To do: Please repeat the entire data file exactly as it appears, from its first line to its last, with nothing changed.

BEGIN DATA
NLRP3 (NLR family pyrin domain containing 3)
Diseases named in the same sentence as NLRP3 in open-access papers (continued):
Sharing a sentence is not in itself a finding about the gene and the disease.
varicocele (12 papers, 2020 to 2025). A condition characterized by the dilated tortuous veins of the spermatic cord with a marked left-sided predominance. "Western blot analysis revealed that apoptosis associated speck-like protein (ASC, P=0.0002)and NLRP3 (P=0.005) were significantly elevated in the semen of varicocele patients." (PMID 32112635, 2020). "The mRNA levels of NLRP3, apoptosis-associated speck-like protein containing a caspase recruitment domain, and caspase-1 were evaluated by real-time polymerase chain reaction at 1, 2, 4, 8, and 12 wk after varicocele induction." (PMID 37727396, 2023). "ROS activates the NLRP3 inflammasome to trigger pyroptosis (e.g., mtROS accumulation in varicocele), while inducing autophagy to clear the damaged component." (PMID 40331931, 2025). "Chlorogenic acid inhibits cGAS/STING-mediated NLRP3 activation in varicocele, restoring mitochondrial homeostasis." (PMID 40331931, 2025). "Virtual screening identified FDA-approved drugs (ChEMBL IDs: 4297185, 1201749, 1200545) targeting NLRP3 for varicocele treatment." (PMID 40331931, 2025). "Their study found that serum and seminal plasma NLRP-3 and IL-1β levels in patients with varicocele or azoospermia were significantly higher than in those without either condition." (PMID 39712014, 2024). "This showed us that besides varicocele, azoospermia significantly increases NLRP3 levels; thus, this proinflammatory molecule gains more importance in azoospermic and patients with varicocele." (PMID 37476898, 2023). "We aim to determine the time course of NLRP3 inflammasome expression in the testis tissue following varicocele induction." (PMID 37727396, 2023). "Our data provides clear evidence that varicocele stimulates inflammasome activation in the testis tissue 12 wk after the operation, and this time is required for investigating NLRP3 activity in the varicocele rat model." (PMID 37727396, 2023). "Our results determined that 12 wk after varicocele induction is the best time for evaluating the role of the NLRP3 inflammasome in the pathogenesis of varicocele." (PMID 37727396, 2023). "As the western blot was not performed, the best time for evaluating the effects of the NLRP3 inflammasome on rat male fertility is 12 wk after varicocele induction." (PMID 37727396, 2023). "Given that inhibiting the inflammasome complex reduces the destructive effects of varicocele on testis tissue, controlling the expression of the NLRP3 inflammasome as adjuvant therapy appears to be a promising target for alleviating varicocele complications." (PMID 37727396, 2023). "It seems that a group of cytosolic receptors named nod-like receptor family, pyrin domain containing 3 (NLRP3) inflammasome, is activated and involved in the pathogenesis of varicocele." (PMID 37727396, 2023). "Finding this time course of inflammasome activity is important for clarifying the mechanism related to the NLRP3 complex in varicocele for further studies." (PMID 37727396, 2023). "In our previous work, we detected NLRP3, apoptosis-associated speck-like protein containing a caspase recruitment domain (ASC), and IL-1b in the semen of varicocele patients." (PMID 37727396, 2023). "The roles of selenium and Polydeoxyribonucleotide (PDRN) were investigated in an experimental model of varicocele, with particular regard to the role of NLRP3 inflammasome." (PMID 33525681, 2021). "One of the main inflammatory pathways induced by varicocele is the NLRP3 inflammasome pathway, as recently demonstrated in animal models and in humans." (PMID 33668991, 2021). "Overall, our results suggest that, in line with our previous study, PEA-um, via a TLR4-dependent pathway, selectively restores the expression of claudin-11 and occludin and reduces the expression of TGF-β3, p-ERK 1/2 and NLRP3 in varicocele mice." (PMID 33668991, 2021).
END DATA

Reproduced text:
NLRP3 (NLR family pyrin domain containing 3)
Diseases named in the same sentence as NLRP3 in open-access papers (continued):
Sharing a sentence is not in itself a finding about the gene and the disease.
varicocele (12 papers, 2020 to 2025). A condition characterized by the dilated tortuous veins of the spermatic cord with a marked left-sided predominance. "Western blot analysis revealed that apoptosis associated speck-like protein (ASC, P=0.0002)and NLRP3 (P=0.005) were significantly elevated in the semen of varicocele patients." (PMID 32112635, 2020). "The mRNA levels of NLRP3, apoptosis-associated speck-like protein containing a caspase recruitment domain, and caspase-1 were evaluated by real-time polymerase chain reaction at 1, 2, 4, 8, and 12 wk after varicocele induction." (PMID 37727396, 2023). "ROS activates the NLRP3 inflammasome to trigger pyroptosis (e.g., mtROS accumulation in varicocele), while inducing autophagy to clear the damaged component." (PMID 40331931, 2025). "Chlorogenic acid inhibits cGAS/STING-mediated NLRP3 activation in varicocele, restoring mitochondrial homeostasis." (PMID 40331931, 2025). "Virtual screening identified FDA-approved drugs (ChEMBL IDs: 4297185, 1201749, 1200545) targeting NLRP3 for varicocele treatment." (PMID 40331931, 2025). "Their study found that serum and seminal plasma NLRP-3 and IL-1β levels in patients with varicocele or azoospermia were significantly higher than in those without either condition." (PMID 39712014, 2024). "This showed us that besides varicocele, azoospermia significantly increases NLRP3 levels; thus, this proinflammatory molecule gains more importance in azoospermic and patients with varicocele." (PMID 37476898, 2023). "We aim to determine the time course of NLRP3 inflammasome expression in the testis tissue following varicocele induction." (PMID 37727396, 2023). "Our data provides clear evidence that varicocele stimulates inflammasome activation in the testis tissue 12 wk after the operation, and this time is required for investigating NLRP3 activity in the varicocele rat model." (PMID 37727396, 2023). "Our results determined that 12 wk after varicocele induction is the best time for evaluating the role of the NLRP3 inflammasome in the pathogenesis of varicocele." (PMID 37727396, 2023). "As the western blot was not performed, the best time for evaluating the effects of the NLRP3 inflammasome on rat male fertility is 12 wk after varicocele induction." (PMID 37727396, 2023). "Given that inhibiting the inflammasome complex reduces the destructive effects of varicocele on testis tissue, controlling the expression of the NLRP3 inflammasome as adjuvant therapy appears to be a promising target for alleviating varicocele complications." (PMID 37727396, 2023). "It seems that a group of cytosolic receptors named nod-like receptor family, pyrin domain containing 3 (NLRP3) inflammasome, is activated and involved in the pathogenesis of varicocele." (PMID 37727396, 2023). "Finding this time course of inflammasome activity is important for clarifying the mechanism related to the NLRP3 complex in varicocele for further studies." (PMID 37727396, 2023). "In our previous work, we detected NLRP3, apoptosis-associated speck-like protein containing a caspase recruitment domain (ASC), and IL-1b in the semen of varicocele patients." (PMID 37727396, 2023). "The roles of selenium and Polydeoxyribonucleotide (PDRN) were investigated in an experimental model of varicocele, with particular regard to the role of NLRP3 inflammasome." (PMID 33525681, 2021). "One of the main inflammatory pathways induced by varicocele is the NLRP3 inflammasome pathway, as recently demonstrated in animal models and in humans." (PMID 33668991, 2021). "Overall, our results suggest that, in line with our previous study, PEA-um, via a TLR4-dependent pathway, selectively restores the expression of claudin-11 and occludin and reduces the expression of TGF-β3, p-ERK 1/2 and NLRP3 in varicocele mice." (PMID 33668991, 2021).